But really, IBOL has been below the radar.  Me and other Soldiers on this end have just quietly made things happen, without asking permission and certainly without being sanctioned.  I’ve done my best to find the balance between not waking the dragon (the Army) with the need to talk about IBOL and to get things done.

And if you’re wondering why this is an issue, well, there are rules about these kinds of things.  If the Army is involved, or were to be involved, IBOL would be a whole other beast.  It’s a Sunday morning, I’m in my CHU listening to dj BC, writing this on my laptop in the quite solitude of my Sunday morning.  There’s no committee, no requests, no approvals, no forms, no staffing.  IBOL thrives because, well, because it’s underground.  Like your cousin with blue hair — you can see it, everyone can see it, but it’s not really something to bring up at a family reunion.

In 2009, our local newspaper in Hawaii did an article on IBOL.  I wasn’t referred to as a source, I was cited by name.  And yes, that press clipping popped up in my HQ.  Kind of hard to conceal something like that when it’s the hometown newspaper for our unit.

But this week, the newest issue of Quilt Life is hitting the streets and showing up in mailboxes.  I hear that a few people read it, and my wife certainly is a fan of it.  Not only does it feature a very nice photo of my family and I, it has both a short write up on my lovely wife and a two-page spread about IBOL.  Kristin and I had had the good fortune of being introduced to Alex Andersen when we were at the International Quilt Festival last year, and she put me in touch with the Quilt Life crew.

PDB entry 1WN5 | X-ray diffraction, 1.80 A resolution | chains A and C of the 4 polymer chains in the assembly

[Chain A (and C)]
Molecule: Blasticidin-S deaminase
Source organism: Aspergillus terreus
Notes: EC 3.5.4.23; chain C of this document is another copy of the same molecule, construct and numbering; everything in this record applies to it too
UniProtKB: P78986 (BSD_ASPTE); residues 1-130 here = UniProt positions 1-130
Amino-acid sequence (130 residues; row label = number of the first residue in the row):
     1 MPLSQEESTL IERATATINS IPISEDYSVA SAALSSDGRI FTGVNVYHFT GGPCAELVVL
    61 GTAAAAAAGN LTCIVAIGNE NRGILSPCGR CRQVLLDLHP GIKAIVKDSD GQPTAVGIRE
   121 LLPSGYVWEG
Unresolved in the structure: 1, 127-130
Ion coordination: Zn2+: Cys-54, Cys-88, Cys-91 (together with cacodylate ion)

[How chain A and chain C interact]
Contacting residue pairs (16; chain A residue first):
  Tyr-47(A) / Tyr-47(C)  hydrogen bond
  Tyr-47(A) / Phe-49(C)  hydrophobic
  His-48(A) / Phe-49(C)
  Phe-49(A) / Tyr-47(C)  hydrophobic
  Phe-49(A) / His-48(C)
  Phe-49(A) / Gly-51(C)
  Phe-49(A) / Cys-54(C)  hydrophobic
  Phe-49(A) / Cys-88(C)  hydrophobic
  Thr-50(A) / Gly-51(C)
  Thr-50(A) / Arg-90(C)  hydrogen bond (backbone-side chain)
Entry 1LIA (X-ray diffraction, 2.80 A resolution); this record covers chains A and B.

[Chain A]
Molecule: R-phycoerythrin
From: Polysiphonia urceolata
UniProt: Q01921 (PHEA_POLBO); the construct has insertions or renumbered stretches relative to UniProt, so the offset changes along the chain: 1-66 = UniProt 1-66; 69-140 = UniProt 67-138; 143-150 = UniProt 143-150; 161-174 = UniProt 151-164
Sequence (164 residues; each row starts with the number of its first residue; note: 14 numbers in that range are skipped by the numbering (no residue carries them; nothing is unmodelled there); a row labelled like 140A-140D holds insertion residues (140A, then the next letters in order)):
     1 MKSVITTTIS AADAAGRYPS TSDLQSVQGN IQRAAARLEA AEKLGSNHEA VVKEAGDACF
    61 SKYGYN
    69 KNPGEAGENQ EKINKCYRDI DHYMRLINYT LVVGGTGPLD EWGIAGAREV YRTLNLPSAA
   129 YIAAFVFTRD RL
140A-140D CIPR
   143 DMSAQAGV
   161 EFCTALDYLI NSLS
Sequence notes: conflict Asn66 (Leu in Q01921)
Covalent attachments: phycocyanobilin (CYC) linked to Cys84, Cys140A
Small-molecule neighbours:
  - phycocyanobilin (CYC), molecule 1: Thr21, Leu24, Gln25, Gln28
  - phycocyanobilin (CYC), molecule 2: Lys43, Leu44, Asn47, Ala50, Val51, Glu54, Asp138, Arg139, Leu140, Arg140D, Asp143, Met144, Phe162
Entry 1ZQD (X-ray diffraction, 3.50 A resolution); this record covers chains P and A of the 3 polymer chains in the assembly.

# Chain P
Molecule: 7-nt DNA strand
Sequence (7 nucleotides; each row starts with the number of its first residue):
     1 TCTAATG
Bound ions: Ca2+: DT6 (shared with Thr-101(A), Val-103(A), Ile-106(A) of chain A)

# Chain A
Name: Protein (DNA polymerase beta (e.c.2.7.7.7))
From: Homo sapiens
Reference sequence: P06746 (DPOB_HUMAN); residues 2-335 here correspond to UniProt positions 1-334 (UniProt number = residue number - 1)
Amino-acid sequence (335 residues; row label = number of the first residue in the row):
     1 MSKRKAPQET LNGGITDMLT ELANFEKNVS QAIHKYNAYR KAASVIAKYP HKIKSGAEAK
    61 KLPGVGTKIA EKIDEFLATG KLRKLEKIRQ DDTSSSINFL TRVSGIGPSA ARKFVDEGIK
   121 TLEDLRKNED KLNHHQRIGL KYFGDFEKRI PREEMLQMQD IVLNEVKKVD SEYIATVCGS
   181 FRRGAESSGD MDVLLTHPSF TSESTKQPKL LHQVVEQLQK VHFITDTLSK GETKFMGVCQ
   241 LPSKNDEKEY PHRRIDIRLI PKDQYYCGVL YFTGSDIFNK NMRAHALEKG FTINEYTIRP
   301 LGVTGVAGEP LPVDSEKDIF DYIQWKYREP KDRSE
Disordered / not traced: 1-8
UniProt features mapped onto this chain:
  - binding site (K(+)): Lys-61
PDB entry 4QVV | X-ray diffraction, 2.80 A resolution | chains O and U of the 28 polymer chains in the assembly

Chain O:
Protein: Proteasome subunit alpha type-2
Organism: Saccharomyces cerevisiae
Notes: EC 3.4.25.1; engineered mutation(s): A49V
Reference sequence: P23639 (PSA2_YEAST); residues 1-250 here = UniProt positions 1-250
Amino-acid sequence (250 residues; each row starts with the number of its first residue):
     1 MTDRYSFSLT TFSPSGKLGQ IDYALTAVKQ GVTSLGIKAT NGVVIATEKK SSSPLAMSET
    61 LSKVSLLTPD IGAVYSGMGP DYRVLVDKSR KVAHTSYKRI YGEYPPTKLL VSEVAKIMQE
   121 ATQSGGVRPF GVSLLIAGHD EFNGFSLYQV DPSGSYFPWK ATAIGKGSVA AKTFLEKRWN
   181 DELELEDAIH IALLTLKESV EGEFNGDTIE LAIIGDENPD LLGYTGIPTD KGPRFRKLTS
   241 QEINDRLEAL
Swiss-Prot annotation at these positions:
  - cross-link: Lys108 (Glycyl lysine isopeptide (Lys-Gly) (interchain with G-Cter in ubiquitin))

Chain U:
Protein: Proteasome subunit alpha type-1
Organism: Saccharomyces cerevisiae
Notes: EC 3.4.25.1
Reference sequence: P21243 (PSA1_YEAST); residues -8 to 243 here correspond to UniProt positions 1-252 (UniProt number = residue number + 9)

Now, I think I’m not going too far out on a limb when I guess that not too many Army generals read Quilt Life.  Their wives?  OK, maybe some of them read it.  But it’s exposure on a slightly broader scope than I had thought IBOL would ever get.

I guess if my ugly mug can show up in something like QL, I ought to be OK putting it on my CV.  And I guess it really does validate that I had no idea what I was doing when I started IBOL — I thought success would be 10 or so bundles.  Kinda crazy.

Anyway, enough with all that.  We’re still pushing bundles into Fallujah.  The goal is to get things into the mail this month.  Yes, that means this week.  Really.  If you’ve dawdled this long, time is slowly running out.  And by slowly, I mean hurry up, you’re almost out of time.  From what Jared has told me, yes, bundles are creeping into Fallujah.  The count so far was pretty low — I think he had 20+ on the ground — but the path from you to him is a much longer and more complicated one than has been in place for other iterations of IBOL.  He points and see a stream, I point and see a trickle.